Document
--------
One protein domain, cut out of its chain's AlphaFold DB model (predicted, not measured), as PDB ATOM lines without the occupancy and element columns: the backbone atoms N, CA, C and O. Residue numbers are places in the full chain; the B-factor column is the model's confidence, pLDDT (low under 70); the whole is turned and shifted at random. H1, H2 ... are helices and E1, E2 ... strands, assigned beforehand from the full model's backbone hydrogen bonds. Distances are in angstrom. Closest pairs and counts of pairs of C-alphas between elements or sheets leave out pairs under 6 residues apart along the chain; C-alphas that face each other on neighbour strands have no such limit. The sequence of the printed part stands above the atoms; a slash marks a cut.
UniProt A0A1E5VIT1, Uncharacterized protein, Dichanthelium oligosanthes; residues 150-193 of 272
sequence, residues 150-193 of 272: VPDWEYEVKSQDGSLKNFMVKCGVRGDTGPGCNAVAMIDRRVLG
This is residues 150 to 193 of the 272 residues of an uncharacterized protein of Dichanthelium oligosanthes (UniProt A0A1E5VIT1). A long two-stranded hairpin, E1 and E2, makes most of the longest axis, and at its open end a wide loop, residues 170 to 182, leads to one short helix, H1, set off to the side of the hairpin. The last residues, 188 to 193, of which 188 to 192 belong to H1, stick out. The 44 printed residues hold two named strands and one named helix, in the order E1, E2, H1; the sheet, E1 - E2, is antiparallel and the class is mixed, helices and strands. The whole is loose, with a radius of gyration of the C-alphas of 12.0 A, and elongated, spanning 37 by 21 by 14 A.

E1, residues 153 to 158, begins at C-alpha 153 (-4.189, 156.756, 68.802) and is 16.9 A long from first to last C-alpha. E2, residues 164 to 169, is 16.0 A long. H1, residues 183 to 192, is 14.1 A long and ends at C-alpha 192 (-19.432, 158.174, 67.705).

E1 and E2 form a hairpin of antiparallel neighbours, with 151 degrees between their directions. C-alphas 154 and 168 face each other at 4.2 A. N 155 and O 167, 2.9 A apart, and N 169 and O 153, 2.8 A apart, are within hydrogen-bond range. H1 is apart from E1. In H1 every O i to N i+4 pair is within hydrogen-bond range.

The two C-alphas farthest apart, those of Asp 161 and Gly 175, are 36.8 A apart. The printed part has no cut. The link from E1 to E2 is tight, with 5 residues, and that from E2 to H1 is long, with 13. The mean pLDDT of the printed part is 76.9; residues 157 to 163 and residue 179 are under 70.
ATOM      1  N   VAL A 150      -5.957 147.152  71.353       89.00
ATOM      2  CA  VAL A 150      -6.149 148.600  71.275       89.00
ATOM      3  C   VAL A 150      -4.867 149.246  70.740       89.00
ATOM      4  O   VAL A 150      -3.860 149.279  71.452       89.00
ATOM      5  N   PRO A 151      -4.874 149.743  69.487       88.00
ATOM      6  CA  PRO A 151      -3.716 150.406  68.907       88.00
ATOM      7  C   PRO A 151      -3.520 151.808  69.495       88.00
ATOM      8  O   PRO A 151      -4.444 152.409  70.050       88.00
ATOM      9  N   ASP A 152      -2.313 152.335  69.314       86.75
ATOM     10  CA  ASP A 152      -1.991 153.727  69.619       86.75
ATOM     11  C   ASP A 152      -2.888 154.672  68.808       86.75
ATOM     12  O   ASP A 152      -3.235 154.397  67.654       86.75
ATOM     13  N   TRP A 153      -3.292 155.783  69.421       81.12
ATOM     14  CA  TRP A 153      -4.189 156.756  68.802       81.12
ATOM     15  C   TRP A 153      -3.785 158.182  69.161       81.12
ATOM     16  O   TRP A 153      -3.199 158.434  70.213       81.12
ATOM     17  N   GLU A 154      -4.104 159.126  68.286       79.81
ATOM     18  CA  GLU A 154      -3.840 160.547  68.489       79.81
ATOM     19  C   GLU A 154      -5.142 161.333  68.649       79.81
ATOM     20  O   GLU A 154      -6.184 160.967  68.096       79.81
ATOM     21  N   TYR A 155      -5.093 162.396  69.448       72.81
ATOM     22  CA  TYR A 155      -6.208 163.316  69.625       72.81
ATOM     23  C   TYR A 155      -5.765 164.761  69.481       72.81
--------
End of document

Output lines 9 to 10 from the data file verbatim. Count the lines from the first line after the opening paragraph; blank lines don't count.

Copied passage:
ATOM      3  C   VAL A 150      -4.867 149.246  70.740       89.00
ATOM      4  O   VAL A 150      -3.860 149.279  71.452       89.00